by Todd Simmons
on 2007-08-30 21:29:09
Image-Line, the creators of FL Studio, have entered the DJ software market with 'Deckadance' which boasts some features that, if work, would make this the ultimate DJ mixing application.
Most mixing programmes are designed specifically for a particular controller; they usually come bundled when you buy the hardware. Deckadance is slightly different because it works with nearly every midi controller and timecoded vinyl systems available. It can also host any VST compliant effect or softsynth, which it does pretty well when you consider how other dj software has failed. It can be used as a VST itself inside your favourite host... having the ability to control your mp3/wavs, playing your vinyl/cds and mixing it all up with some crazy loop work in Ableton has got to be the complete dj package... heck, anybody not doing this soon is going to get left behind.
Okay, so lets get down to the nitty gritty: The interface is fantastic, it feels as though you're using an expensive mixing unit that's extremely easy to use. Everything is clear and concise, with a help feature that explains every knob in detail when you highlight it... after about half an hour with Deckadance I pretty much had total control of the programme. Setup was easy too, install it, tell it what soundcard to use, what time-coded vinyl/cd controller you're using (or not) and you're good to go. The midi learn feature makes adding any midi controller a breeze too, just click the parameter, twiddle a knob on your hardware and its automatically assigned to it.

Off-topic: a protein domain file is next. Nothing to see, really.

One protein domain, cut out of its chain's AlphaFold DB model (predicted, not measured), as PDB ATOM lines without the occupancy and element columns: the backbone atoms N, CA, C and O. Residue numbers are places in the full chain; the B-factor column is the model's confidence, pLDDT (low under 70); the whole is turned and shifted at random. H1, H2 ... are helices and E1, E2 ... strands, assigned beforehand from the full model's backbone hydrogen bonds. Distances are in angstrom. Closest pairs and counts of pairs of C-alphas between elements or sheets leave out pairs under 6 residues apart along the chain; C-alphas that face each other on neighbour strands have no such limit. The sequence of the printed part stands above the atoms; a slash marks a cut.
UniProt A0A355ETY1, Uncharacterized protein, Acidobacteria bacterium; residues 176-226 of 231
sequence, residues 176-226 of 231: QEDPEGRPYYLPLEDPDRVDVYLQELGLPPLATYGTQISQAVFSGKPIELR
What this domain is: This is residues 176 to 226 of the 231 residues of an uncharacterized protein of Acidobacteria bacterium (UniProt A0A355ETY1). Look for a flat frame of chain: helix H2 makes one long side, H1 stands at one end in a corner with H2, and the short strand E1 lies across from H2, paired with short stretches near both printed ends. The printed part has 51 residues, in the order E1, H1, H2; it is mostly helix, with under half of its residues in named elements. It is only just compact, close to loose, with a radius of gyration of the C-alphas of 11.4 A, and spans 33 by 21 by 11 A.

The sound quality of the whole Deckadance package is superb, the bundled effects sound great and the onboard EQ is more than adequate with 3 sliders and 3 kill switches. The onboard sampler and Relooper are like something from the expensive Pioneer EFX unit... a feature to allow the user to use EQ and effects on the recorded sample would have been nice though.
Quite an interesting addition to the package is the ability to control DMX (Digital Multiplex) supported lighting equipment such as strobes and smoke-machines with a rather nifty looking DMX Sequencer which is going to be an optional module.
So is this the ultimate DJ mixing application? Nearly, I think they've sacrificed a few technical trick possibilities so they could keep the interface simple though nobody is really going to miss those when they've got it running through another sequencer as a VST amongst their other softsynths and samplers.
Our Rating: 9.5/10
· Official Deckadance Site